-The Serenity PrayerDear Friends in Christ at St. Thomas’ Episcopal Church and School: I thank God for His many gifts and blessings at our parish. We have inherited a precious and powerful identity as a traditional Episcopal community that worships God and cares for God’s people in the Name of the Crucified and Resurrected Christ. In the past few years, God has blessed us with an increasing number of new members who are drawn to His grace through our practice of the Faith. We are grateful for the legacy that we have received, we are confident of our identity in God, and we are secure in His love. Through God’s grace, St. Thomas’ continues to stand ready, as our Mission Statement declares, to “share the joy of loving and serving God the Father, the Son, and the Holy Spirit.” We are entering a challenging time for Episcopalians in general and for the Diocese of Texas in particular. Last week, Bishop Doyle convened a meeting of the clergy of the diocese to share his plan to keep our diocese united during what is likely to be an anxious summer. The General Convention of the Episcopal Church, when it meets in Indianapolis this July, is almost certain to approve a liturgy for the blessing of same-sex relationships. Bishop Doyle informed us that he does not approve of these proposed liturgies, and that he will vote against them. His position is that the Episcopal Diocese of Texas is a traditional diocese that upholds the Scriptural teaching and practice that Christian marriage is a lifelong union between one man and one woman and that sexual activity is healthy and appropriate only in that context. Nevertheless, he believes that there will be enough bishops and delegates from other dioceses who favor these rites to ensure their approval. Bishop Doyle believes, and I agree, that this action at the national level will inflame an existing division within our diocese. The majority of clergy, congregations, and people in our diocese do not approve of such rites, but there are many clergy and several congregations who say they feel conscience-bound to proceed with them. In my judgment, at that point Bishop Doyle’s choice will be either to ignore those infractions of ecclesiastical discipline or to pursue costly and divisive legal and disciplinary measures that would be overruled on appeal to national canon law. In anticipation of these events, and to avoid ongoing conflict that would overwhelm our work to proclaim the saving Gospel of Jesus Christ, Bishop Doyle convened a committee of about forty Rectors and other church leaders that met regularly for about a year. This “Task Force for Unity in Mission” represented a wide variety of perspectives. Meanwhile, he sought input and counsel from other bishops in our Church, including our former diocesan bishops, our Presiding Bishop, and the sitting and the previous Archbishops of Canterbury. As a result of these deliberations, Bishop Doyle authored his plan to navigate the Diocese through the events of this summer. He also wrote a 120 page theological paper that articulates his teaching on Christian marriage, ecclesiastical unity, and episcopal authority. At our diocese-wide meeting at Camp Allen, Bishop Doyle discussed his plan, his paper, and the Task Force’s Affirmation, which he had released the week before. After General Convention’s decision, the essence of his plan is as follows:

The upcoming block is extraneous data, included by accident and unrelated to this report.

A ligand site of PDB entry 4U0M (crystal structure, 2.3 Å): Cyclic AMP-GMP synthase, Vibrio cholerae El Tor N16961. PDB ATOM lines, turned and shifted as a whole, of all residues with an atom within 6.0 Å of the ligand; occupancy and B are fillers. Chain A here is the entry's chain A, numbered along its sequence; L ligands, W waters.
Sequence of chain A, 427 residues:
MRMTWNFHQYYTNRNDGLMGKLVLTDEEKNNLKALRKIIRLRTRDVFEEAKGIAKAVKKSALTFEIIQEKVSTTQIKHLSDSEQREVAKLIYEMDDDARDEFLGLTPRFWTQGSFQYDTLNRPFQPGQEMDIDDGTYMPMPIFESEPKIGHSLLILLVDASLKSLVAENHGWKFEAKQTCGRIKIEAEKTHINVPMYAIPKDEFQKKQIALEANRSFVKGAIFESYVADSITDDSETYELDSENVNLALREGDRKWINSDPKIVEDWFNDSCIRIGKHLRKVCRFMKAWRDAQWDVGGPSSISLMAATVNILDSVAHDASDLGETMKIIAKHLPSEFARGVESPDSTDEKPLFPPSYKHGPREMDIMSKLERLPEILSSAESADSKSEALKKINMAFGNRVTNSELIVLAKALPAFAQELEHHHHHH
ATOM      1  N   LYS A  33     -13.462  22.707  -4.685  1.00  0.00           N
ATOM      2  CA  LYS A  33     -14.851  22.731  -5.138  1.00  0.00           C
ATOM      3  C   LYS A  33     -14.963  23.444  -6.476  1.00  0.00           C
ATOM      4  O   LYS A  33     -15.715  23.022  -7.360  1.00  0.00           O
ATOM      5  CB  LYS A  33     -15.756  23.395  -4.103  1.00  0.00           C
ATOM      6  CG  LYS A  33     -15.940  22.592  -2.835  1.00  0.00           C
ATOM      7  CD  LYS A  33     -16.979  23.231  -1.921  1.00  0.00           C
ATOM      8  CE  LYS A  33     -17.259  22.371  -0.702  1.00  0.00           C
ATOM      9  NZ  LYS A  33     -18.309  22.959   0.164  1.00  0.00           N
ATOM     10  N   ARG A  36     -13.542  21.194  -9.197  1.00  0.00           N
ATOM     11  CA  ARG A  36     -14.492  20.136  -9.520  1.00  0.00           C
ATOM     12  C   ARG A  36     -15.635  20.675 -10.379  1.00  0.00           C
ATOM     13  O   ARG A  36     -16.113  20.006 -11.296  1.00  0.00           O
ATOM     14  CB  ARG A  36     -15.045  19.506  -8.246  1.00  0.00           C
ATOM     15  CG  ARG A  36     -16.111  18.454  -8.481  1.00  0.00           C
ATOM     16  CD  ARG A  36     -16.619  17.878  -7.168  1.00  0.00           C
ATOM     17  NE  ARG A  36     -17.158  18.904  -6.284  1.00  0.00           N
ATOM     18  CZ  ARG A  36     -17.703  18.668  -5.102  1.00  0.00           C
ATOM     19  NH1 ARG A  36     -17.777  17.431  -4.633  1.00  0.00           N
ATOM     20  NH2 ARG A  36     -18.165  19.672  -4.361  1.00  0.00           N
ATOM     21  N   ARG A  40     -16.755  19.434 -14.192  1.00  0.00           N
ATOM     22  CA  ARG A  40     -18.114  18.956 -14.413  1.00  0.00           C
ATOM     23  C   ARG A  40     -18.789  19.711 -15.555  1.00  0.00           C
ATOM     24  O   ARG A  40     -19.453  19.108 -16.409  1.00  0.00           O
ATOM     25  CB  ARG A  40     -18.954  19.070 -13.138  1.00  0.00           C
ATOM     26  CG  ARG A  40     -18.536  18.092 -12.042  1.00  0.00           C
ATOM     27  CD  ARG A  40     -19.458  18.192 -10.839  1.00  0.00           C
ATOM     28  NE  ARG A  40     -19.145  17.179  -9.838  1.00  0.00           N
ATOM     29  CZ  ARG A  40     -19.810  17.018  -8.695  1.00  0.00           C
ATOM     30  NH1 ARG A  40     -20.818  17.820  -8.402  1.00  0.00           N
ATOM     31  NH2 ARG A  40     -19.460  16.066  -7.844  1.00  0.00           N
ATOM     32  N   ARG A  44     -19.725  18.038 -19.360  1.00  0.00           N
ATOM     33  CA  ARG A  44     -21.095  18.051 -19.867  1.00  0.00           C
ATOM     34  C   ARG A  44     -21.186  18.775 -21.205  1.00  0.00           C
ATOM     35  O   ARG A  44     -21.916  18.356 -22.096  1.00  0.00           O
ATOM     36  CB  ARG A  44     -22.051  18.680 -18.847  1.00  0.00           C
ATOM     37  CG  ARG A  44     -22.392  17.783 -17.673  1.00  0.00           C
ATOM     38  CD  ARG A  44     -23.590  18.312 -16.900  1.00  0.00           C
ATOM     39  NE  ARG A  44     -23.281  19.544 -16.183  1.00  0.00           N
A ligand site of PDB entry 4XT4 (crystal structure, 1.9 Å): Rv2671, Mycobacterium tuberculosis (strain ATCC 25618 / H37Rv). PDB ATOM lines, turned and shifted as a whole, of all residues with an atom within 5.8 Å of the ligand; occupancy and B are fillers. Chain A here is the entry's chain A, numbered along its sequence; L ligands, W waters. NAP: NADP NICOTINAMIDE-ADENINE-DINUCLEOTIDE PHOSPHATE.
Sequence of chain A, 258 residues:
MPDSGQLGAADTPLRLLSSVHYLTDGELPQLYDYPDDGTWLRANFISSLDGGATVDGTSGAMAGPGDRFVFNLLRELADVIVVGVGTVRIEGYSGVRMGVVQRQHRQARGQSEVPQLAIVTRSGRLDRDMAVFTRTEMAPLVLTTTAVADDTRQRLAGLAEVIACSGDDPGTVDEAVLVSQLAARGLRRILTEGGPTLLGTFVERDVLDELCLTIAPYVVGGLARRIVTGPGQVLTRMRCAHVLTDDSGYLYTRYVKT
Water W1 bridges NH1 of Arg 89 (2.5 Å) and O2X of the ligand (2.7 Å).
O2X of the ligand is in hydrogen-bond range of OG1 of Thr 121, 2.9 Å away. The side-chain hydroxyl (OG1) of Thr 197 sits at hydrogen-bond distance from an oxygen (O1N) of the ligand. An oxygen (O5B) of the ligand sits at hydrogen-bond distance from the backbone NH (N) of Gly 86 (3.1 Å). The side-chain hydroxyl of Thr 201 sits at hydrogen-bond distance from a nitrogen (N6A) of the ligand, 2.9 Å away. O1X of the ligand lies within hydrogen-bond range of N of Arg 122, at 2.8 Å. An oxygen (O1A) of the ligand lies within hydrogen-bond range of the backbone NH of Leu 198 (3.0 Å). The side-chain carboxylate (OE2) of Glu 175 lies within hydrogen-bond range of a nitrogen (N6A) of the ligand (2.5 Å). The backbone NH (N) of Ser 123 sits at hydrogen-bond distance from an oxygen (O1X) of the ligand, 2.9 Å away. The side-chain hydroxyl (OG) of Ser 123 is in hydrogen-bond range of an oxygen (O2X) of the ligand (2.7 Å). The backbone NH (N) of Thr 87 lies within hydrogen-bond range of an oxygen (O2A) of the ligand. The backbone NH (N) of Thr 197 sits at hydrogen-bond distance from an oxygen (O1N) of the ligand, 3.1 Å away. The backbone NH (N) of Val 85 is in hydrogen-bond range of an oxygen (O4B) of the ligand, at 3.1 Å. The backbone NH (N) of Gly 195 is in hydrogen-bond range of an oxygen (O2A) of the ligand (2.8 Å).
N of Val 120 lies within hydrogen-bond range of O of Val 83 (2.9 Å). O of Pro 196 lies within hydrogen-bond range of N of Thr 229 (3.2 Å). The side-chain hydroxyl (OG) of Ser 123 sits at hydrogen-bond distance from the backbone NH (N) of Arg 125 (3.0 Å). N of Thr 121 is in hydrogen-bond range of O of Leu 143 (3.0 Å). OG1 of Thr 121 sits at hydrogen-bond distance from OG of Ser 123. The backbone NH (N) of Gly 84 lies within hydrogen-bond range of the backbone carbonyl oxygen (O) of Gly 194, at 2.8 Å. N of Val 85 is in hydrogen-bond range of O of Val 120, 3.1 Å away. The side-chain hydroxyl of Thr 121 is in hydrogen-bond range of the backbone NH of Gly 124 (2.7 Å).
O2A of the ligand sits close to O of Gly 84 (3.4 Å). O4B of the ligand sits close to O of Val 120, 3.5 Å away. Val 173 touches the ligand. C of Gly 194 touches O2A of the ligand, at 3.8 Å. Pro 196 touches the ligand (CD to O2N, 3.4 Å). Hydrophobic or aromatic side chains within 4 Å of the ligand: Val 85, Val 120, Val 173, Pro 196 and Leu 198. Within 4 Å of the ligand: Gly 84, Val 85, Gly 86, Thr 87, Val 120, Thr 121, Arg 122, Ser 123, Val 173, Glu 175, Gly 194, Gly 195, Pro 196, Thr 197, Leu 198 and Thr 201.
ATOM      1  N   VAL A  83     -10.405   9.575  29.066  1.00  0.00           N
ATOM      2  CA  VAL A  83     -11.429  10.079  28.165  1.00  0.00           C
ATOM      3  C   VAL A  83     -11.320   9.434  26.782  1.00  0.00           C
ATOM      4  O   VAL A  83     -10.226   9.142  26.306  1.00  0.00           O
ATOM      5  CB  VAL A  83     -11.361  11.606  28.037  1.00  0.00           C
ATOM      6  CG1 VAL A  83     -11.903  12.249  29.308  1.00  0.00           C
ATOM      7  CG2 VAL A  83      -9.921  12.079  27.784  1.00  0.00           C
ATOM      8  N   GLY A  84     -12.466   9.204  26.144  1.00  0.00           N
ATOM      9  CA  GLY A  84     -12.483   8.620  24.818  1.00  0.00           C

- Congregations may choose to take no action, one way or the other.